Priapism is an often painful penile erection that lasts four hours or more. Unlike with a normal erection—when blood vessels in the penis expand and then contract after stimulation is over—with priapism, blood becomes trapped in the penis and is unable to drain. The symptoms of priapism are unrelated to sexual stimulation and in two-thirds of cases it is due to underlying sources, such as sickle cell disease, pelvic infections, pelvic tumors, or prescription medications. Left untreated, blood vessels in the penis can rupture or the tissue can scar, leading to permanent erectile dysfunction.
There are two types of priapism, ischemic (low-flow) and nonischemic (high-flow), and treatment varies depending on the type, its severity, and the underlying cause.
Non-Surgical Treatments for Priapism
Ischemic or "low-flow" priapism occurs when blood disorders (such as sickle cell anemia or leukemia), prescription medication, or substance use cause the veins in the penis to constrict and keep blood from exiting the erection chambers (corpora cavernosa). Some men have "stuttering" priapism, which involves recurrent bouts of ischemic priapism mixed with periods of relief.
The two major treatments for ischemic priapism are:
- Aspiration: A small needle and syringe are used to draw blood from the penis in an attempt to return it to its flaccid state. In addition, the penile veins may be flushed with saline solution. Together, these treatments can alleviate pain, remove oxygen-poor blood, and possibly ease the erection. Several attempts may be necessary before the erection subsides.
- Injected medication: Phenylephrine, which is best known as a nasal decongestant and swelling reducer, can also be used to treat priapism. The solution is diluted and injected into the spongy tissue of the penis to constrict incoming blood vessels, thereby allowing outgoing blood vessels to open up. Because a primary side effect is hypertension, patients with high blood pressure are not good candidates for this treatment.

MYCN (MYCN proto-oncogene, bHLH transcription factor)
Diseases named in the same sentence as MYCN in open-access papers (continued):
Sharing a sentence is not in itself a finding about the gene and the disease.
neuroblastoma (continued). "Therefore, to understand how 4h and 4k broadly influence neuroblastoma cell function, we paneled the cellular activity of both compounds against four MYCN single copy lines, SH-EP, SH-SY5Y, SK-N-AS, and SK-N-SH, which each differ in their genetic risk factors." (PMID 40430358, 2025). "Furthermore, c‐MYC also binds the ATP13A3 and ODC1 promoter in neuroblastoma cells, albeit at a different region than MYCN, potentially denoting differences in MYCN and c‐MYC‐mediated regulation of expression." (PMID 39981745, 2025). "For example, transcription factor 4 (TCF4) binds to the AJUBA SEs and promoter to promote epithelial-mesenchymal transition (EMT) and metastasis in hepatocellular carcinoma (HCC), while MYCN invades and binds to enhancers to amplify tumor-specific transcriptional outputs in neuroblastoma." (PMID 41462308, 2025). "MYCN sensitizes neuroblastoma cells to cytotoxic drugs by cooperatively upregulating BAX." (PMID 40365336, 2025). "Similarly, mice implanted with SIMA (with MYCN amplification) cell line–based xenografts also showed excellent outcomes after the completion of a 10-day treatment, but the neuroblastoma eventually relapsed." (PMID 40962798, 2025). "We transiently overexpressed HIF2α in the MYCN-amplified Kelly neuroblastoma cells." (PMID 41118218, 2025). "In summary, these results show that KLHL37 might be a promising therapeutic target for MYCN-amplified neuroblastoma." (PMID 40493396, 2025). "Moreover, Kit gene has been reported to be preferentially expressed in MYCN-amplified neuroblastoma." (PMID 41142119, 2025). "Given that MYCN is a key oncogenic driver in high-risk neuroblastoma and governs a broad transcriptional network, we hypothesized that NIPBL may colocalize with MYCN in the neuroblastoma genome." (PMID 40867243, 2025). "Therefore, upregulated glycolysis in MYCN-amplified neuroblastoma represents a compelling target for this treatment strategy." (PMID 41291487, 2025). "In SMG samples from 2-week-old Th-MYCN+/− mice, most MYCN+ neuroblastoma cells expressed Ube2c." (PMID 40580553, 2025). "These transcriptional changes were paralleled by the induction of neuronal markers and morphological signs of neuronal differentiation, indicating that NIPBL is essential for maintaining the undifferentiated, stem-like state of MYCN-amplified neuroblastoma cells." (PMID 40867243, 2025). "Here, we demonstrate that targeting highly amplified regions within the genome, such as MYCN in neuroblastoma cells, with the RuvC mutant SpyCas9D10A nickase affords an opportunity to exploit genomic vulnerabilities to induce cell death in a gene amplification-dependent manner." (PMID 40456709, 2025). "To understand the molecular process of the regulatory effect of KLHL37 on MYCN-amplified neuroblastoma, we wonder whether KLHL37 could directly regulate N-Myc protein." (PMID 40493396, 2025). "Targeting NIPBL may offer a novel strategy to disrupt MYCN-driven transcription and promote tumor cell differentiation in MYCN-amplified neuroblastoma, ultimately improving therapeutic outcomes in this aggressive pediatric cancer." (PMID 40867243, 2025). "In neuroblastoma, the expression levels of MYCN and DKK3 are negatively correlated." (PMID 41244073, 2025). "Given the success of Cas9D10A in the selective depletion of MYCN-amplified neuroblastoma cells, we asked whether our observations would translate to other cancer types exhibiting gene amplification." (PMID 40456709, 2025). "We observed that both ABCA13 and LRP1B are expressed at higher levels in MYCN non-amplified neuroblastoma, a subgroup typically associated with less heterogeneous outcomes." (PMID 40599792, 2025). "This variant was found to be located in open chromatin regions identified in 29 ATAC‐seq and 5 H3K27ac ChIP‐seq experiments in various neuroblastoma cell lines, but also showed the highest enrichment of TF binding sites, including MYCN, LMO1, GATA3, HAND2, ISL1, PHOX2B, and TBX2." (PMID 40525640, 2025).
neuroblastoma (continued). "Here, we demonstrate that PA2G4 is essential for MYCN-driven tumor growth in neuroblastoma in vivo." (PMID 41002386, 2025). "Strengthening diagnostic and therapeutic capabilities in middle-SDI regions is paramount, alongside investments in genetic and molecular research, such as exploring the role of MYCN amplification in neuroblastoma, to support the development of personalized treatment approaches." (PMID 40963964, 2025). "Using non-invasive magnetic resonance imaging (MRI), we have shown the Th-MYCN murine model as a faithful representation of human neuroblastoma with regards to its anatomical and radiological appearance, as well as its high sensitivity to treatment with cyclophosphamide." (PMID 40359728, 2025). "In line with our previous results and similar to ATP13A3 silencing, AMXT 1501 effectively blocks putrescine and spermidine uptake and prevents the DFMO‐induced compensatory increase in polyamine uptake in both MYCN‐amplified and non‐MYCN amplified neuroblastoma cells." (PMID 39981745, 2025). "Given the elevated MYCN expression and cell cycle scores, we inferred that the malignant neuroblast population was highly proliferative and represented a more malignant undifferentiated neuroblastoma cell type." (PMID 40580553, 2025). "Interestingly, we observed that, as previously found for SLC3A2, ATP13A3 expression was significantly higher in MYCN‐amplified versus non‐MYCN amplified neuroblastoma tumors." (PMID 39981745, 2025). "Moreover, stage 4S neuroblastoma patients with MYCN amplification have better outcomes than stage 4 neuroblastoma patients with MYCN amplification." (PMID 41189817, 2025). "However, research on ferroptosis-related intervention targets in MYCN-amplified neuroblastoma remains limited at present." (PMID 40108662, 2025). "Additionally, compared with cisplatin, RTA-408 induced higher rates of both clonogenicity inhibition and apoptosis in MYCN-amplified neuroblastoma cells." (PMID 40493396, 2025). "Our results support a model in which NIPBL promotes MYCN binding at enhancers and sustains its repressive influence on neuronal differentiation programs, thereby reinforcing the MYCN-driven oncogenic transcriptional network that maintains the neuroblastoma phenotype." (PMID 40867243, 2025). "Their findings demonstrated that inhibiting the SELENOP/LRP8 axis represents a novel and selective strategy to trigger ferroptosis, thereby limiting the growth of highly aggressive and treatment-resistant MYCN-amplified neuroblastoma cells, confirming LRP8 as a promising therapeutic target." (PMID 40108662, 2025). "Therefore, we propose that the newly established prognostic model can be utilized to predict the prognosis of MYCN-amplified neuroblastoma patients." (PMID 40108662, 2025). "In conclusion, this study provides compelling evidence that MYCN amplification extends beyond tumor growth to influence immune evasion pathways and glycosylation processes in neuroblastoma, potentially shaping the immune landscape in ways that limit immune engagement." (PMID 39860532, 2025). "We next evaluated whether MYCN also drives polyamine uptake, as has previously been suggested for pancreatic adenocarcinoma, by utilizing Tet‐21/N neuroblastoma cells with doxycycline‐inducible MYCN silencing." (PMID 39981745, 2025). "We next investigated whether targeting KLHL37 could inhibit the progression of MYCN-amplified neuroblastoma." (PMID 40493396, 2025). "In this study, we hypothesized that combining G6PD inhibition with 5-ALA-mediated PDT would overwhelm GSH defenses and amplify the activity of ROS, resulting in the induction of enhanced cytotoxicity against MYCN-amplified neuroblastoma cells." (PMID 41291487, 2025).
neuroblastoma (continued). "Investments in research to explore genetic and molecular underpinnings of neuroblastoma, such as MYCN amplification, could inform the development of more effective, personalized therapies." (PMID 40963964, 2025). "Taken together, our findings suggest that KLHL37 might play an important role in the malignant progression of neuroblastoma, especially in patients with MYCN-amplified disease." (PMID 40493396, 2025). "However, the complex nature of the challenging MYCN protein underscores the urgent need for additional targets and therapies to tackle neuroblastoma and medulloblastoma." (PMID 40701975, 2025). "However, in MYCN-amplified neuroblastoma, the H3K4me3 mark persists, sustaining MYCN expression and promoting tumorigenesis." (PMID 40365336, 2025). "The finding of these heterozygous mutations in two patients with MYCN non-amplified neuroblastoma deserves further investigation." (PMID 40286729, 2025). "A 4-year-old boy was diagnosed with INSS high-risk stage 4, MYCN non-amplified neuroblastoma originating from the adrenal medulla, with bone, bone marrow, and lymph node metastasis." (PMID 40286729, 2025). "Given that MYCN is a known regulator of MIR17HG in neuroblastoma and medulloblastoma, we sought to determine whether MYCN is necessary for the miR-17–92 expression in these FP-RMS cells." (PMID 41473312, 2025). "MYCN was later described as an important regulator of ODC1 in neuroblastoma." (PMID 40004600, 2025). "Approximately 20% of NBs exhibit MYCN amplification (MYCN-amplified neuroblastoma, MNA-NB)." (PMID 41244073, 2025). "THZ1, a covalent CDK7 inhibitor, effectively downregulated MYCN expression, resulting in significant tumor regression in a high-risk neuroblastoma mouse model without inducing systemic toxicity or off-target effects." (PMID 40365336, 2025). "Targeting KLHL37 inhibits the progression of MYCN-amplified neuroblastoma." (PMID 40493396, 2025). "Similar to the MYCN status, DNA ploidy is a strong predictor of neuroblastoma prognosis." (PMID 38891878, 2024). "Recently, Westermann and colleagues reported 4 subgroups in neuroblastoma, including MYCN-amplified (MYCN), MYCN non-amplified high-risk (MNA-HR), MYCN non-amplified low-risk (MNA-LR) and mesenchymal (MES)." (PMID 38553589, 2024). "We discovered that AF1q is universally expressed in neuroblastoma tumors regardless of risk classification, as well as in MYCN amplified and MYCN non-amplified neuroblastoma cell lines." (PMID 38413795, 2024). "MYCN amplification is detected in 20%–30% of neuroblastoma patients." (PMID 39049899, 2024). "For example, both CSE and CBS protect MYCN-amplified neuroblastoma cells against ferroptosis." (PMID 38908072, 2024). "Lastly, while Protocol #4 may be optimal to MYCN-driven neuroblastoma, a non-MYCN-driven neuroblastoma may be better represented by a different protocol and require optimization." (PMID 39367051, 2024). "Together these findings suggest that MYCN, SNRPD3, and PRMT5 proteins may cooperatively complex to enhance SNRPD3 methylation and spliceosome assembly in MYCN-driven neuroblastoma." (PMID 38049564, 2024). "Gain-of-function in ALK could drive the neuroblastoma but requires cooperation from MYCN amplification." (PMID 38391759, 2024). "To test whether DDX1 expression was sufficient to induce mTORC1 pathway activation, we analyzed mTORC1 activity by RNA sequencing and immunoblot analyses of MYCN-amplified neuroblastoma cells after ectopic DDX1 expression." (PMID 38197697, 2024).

Nonischemic or "high-flow" priapism is rare and usually results when an artery in the penis ruptures due to penile trauma or perineal injury, causing an influx of blood to flow in. Since this type of priapism can resolve spontaneously after weeks of healing, physicians will often take a watch-and-wait approach.
Intervention for nonischemic priapism is conservative and usually consists of watching and waiting, combined with ice packs: Icing the penis and perineum can reduce swelling and encourage blood to flow out of the penis.
Surgical Treatments for Priapism
When nonsurgical treatment options are ineffective, or when damage has resulted, surgery may be required.
For ischemic priapism, surgical treatment may include:
- Shunt: This temporary device is implanted into the penis to help reroute the trapped blood so that circulation can return to normal.
For nonischemic priapism, surgical options are:
- Embolization: Specially designed coils, glues, or spheres can be inserted into the penis to block the flow of blood. This technique further reduces any unwanted blood flow into the organ, while the blood that's already there is able to flow out.
- Absorbable materials: In cases of a trauma-induced arterial fistula (an abnormal gap or opening of the arteries), a surgeon may insert absorbable materials. This technique blocks the fistula in order to prevent blood from entering the penis, allowing the erection to fade.
- Surgical Ligation: A surgeon can tie off a ruptured artery permanently, thereby restoring normal blood flow to the penis.
Prognosis for Priapism
Prognosis depends on the type of priapism and its severity. In cases of ischemic priapism, if it is treated early and successfully, erectile function should return to normal. If care is delayed, the penis may be scarred and could permanently lose erectile function (possibly erectile dysfunction).
With nonischemic priapism, the prognosis is often good since the blood supply to the penis is not compromised, just disrupted. If damage has occurred, surgery can repair the ruptures and allow erectile function to return to normal.
Gottsch H, Berger R, & Yang C. (2012). Priapism: comorbid factors and treatment outcomes in a contemporary series. Advances in Urology.
Kumar R, et al. (2006). Spontaneous resolution of delayed onset, posttraumatic high-flow priapism. Journal of Postgraduate Medicine. Vol. 52; Issue: 4; Pages 298-299.